Since last week I featured a rejection letter from Tom Piccirilli’s old magazine “Pirate Writings”, I was inspired to get around to reading his book The Last Kind Words (currently available for the Kindle for $0.99). I haven’t read any of Tom Piccirilli’s work since A Choir of Ill Children, which is one of my favorite book names, though All Heads Turn When The Hunt Goes By still holds the position of Best Title Ever. But I digress.
The Last Kind Words is about a man who returns to his childhood home to investigate his spree-killer brother’s claim that he did not commit one of the crimes, and that the real killer is still on the loose and still at work. Is the brother telling the truth? I have no idea, since I literally just started the book. But knowing Piccirilli, I’ll be disappointed if anything I expect to happen actually does.
I’d come five years and two thousand miles to stand in the rain while they prepared my brother for his own murder.
Murder, execution — potato, po-TAH-to. Side note: Every member of the central family of thieves and burglars is named after a breed of dog. So far we have Collie, Terrier, Pinscher, Malamute, Greyhound, Shepherd, and Airedale. I’m still waiting to see if they have a Hungarian cousin named Vizsla. (The name of the actual family dog is, for some reason, “John F. Kennedy”.)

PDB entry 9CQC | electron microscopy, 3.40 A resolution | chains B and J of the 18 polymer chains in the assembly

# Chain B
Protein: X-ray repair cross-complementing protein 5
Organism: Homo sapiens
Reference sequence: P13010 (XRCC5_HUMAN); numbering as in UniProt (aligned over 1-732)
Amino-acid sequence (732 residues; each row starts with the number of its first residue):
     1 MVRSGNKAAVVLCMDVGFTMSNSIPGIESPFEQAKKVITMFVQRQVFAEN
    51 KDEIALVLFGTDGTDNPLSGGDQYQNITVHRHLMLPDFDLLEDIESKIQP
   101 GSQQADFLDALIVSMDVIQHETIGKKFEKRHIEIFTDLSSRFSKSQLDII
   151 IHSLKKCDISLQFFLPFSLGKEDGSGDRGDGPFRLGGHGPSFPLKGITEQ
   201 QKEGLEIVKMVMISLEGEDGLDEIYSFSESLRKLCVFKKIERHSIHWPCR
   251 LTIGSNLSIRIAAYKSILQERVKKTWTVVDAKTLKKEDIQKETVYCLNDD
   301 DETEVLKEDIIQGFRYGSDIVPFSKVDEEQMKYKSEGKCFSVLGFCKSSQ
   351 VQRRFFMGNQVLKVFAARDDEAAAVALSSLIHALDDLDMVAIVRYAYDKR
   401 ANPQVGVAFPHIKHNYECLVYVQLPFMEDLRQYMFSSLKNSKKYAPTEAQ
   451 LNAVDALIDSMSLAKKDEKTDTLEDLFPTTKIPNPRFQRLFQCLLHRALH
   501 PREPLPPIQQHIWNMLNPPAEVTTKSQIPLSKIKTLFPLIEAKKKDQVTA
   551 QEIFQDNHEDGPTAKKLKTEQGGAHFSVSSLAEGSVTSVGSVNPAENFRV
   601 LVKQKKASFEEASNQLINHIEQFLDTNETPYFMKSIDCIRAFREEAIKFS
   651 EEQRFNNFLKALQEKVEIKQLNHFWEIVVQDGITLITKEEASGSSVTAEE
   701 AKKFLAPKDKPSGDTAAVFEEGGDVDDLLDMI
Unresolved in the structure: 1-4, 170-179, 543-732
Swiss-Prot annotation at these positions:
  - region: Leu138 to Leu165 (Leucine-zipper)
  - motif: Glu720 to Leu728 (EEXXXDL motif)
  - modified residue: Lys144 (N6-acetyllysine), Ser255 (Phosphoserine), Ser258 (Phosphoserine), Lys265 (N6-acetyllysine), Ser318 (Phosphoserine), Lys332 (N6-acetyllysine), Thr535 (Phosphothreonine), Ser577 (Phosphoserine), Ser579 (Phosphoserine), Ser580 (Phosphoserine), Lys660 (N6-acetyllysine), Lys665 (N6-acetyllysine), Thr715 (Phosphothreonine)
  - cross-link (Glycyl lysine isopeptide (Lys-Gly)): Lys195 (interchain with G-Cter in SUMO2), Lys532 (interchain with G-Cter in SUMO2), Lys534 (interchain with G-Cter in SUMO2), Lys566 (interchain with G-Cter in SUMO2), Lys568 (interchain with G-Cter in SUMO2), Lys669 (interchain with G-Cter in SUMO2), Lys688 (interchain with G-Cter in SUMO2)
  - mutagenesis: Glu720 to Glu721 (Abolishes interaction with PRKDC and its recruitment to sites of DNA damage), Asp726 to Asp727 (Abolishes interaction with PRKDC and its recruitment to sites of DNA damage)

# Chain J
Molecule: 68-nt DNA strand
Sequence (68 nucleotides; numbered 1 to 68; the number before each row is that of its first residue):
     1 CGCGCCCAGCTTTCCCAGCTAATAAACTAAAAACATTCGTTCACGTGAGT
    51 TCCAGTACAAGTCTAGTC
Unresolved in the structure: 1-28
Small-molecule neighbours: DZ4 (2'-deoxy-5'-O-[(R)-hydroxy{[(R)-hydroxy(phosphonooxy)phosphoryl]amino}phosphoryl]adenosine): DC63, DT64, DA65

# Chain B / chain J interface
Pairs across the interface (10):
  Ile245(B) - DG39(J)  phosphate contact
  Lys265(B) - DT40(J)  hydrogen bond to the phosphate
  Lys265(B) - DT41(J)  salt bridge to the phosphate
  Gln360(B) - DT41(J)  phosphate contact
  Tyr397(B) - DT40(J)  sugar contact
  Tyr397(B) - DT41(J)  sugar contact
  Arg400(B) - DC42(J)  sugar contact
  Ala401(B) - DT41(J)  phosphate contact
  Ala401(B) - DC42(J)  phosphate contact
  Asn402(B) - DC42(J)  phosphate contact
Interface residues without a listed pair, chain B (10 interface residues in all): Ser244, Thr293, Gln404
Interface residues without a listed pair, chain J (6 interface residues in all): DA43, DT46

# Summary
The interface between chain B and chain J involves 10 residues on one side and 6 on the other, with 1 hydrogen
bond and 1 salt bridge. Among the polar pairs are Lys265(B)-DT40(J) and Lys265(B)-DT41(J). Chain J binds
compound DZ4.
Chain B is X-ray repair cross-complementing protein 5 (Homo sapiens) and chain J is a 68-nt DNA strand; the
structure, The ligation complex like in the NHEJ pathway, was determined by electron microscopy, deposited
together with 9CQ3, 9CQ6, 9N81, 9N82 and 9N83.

There’s evidently also a movie called “The Last Kind Words“, which as far as I can tell is completely unrelated to the book. The movie stars Brad Dourif, who may at this point be most famous for portraying Grima Wormtongue in “The Two Towers”, but who to me will always be Luther Lee Boggs from the classic X-Files episode “Beyond the Sea“. I don’t know what role Brad Dourif plays in the film, but I’m guessing it’s not “perfectly normal harmless guy who lives across the street”.
And of course here’s this week’s teaser from The War of the Ravels! Since we’re getting down to the end of the first draft (or rather, the first revised draft of the original final draft from close to 20 years ago), it’s becoming somewhat difficult to avoid …
But I’ll see what I can do!
The witch-queen must have her own affinity with the jewel; if Kihantroh reached out to it, perhaps she hoped to ride that conduit into the Heart and retake possession. Which, surprising as it was for Mercy to realize, could only be worse than letting Kihantroh retain it.
But what would be best would be if Mercy took it away from both of them.
You know how they say “the enemy of my enemy is my friend”? Turns out they’re wrong.